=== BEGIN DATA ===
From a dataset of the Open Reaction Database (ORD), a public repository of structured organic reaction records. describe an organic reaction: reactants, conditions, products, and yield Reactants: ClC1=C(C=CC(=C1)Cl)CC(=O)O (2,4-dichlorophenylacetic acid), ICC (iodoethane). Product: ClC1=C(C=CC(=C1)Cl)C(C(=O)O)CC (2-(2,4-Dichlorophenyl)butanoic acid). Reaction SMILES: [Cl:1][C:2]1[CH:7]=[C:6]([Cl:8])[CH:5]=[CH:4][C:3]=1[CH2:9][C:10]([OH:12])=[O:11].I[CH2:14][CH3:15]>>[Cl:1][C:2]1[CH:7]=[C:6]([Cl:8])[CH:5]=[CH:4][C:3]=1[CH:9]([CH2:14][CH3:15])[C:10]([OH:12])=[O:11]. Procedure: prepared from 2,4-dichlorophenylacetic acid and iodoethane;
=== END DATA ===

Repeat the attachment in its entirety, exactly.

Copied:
From a dataset of the Open Reaction Database (ORD), a public repository of structured organic reaction records. describe an organic reaction: reactants, conditions, products, and yield Reactants: ClC1=C(C=CC(=C1)Cl)CC(=O)O (2,4-dichlorophenylacetic acid), ICC (iodoethane). Product: ClC1=C(C=CC(=C1)Cl)C(C(=O)O)CC (2-(2,4-Dichlorophenyl)butanoic acid). Reaction SMILES: [Cl:1][C:2]1[CH:7]=[C:6]([Cl:8])[CH:5]=[CH:4][C:3]=1[CH2:9][C:10]([OH:12])=[O:11].I[CH2:14][CH3:15]>>[Cl:1][C:2]1[CH:7]=[C:6]([Cl:8])[CH:5]=[CH:4][C:3]=1[CH:9]([CH2:14][CH3:15])[C:10]([OH:12])=[O:11]. Procedure: prepared from 2,4-dichlorophenylacetic acid and iodoethane;